That may seem like an oxymoron, for the very word "cultivating" assumes a certain level of premeditation. However, I have always been a planner and that's the way things go with me. Still, I am trying to welcome spontaneity these days, because, as my sister Hannah and I were discussing on Friday: spontaneity is the essence of real living.
And so it went: on Friday evening after work, I was stealing a few quiet moments on the front porch reading my book, having a drink, trying to decompress before the start of the weekend. Colin was somewhere with friends. Hannah and Isaac stopped by on their way to other things. We were chatting and such. When all of a sudden a very shiny Mercedes pulled in rather abruptly into the driveway of the apartment building across the street.
"Ooh," I said, "he's going to scrape bottom." (Every car that pulls into that drive scrapes bottom, as I've discovered sitting on this porch.) And sure enough, his shiny new car scraped bottom quite nicely. "Oh no! We all moaned." Soon after that another very nice shiny car pulled up to the drive, only this one was a mint-condition convertible from the 50s with pristine white-walled tires. He was about to pull in just as abruptly when we moaned, "No! Don't do it!" loud enough for him to hear. He slammed on the breaks and inched his way past the potholes relatively unscathed.
When the two men got out of their cars, they were looking over at us kind of funny. Questioning all the ruckus I suppose. "We just didn't want you to scrape bottom with that nice car," we explained from our perch on the porch. Turns out they were friends and the one in the antique car owns the apartment building there. So they were using the lot as free parking for a night out on the town. The older Mercedes gentleman pulled something from his pocket and started waving it towards us.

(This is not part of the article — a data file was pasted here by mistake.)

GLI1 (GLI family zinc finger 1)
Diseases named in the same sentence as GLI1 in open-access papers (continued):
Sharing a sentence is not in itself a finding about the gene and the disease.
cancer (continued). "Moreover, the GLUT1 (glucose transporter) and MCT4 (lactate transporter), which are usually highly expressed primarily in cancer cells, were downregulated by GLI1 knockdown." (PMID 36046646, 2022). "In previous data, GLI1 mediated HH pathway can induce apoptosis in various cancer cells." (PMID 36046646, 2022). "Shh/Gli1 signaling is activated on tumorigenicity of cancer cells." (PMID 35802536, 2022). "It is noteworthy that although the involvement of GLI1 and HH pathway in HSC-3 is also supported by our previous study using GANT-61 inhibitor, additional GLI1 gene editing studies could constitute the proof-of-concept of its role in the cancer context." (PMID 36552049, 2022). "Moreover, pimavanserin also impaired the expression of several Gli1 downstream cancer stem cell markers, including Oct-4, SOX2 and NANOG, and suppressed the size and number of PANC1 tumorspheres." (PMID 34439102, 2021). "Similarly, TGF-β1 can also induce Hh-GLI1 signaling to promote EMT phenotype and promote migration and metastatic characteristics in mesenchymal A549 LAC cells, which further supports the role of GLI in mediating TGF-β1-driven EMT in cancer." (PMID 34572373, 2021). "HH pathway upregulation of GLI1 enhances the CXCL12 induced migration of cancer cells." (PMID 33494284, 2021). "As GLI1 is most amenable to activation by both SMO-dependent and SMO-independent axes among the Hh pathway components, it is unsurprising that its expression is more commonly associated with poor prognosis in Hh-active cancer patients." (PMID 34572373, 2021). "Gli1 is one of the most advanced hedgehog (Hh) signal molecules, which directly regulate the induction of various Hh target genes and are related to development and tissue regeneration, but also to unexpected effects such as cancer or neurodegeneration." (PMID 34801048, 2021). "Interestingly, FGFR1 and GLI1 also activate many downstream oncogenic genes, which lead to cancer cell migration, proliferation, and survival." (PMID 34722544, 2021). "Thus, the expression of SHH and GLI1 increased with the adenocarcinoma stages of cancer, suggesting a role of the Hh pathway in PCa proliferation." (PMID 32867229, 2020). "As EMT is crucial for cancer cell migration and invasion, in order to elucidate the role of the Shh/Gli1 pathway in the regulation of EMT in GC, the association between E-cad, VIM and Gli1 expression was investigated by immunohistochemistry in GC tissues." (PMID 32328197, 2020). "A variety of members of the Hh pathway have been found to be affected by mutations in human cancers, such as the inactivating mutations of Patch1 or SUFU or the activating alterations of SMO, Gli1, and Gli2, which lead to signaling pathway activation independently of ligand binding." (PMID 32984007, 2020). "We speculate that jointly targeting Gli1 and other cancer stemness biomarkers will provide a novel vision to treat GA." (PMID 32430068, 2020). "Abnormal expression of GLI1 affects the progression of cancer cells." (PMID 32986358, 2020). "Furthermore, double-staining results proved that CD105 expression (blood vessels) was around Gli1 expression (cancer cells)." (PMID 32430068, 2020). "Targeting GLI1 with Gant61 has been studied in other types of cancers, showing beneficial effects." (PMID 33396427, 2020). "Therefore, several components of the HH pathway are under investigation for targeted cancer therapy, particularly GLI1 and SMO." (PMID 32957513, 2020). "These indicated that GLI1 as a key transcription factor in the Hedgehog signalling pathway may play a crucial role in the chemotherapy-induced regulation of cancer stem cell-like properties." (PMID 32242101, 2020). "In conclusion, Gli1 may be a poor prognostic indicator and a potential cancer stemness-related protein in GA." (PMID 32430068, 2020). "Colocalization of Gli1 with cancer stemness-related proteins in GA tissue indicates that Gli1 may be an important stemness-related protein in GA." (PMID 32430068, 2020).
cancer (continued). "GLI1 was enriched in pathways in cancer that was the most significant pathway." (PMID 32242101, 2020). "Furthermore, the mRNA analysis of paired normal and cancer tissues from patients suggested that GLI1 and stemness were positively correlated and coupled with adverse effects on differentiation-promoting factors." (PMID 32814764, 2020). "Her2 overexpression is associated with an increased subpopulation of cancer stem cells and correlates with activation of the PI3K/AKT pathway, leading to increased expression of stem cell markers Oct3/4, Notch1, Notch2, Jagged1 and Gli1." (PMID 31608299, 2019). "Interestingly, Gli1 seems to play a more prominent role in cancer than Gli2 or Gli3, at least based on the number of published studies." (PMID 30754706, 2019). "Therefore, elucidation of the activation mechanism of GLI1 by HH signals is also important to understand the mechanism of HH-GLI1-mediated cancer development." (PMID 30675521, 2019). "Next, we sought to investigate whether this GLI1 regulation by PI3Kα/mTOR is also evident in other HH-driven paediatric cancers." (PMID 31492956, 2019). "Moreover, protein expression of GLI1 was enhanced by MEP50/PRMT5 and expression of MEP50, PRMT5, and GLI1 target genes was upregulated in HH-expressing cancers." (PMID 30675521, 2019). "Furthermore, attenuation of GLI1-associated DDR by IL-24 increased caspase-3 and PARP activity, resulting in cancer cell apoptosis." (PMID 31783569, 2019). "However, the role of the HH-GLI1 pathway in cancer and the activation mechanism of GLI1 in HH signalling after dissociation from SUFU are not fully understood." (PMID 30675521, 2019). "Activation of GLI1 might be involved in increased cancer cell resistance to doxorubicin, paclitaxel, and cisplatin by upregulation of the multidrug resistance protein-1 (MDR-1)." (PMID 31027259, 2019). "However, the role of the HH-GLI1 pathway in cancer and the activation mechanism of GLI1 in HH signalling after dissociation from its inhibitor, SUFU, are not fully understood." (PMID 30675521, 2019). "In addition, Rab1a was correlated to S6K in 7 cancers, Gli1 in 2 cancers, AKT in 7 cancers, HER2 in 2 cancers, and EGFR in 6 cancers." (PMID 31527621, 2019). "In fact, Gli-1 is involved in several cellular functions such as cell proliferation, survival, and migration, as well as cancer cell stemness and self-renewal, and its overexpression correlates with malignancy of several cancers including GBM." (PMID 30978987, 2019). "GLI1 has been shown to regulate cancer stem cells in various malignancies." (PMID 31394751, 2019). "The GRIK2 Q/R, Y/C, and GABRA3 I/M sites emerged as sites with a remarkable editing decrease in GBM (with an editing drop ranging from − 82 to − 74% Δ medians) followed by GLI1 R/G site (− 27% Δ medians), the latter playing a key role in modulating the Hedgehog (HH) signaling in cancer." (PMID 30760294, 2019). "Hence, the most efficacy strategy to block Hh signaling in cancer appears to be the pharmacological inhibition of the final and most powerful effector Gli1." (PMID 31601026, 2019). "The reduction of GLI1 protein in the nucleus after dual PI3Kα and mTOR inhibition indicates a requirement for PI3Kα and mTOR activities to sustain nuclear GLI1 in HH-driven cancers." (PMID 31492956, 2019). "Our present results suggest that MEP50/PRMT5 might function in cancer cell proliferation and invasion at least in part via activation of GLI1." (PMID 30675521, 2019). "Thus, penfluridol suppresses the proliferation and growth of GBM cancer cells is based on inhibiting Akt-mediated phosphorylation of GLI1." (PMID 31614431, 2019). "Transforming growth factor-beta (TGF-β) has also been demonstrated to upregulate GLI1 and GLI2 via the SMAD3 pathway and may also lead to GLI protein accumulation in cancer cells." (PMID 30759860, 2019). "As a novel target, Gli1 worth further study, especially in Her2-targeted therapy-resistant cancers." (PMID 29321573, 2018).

"I have two extra tickets to the Arturo Sandoval concert tonight at the Flynn and I'll sell them to you dirt cheap." (It was the opening night of the jazz festival and in my new not-plan-anything mode, we hadn't gotten tickets to any of the sure-to-be-amazing shows in town.) Hannah and I looked at each other, said, "Sorry Isaac," and then, "We'll take them!" to our new best friends across the street.
We quickly made the transaction in the middle of the street. Then ditched Isaac to run inside and freshen up. The show started in less than 30 minutes, but we were ready in 15. Hannah and I walked down to the Flynn giddy at the thought of our good luck. But getting to go to that show, we realized, was more than a spontaneous piece of luck . It was providence.
Even though I didn't know his name or music, I quickly discovered that Arturo Sandoval is a jazz trumpet icon from Cuba; he was a protege of Dizzy Gillespie way back when. This was going to be good!
As I watched and listened with awe to the width and breadth of his talent (he's also a renowned classical pianist) and the talent of his band members, I was thinking to myself, I don't think I've ever been in the presence of such greatness and so much talent and awesome movement. I was moved.
Sitting there in the dim lighting of the concert hall, I had the same sort of surreal feeling you get when you get off the airplane in another country, another language, another timeline. When a few hours before you were at home, drinking coffee, watching T.V. or whatever. It's exhilarating and unbelievably freeing.
An hour before I was on my porch waiting for the possibilities of the night to unfold. And that is how they unfolded: spontaneously and spectacularly.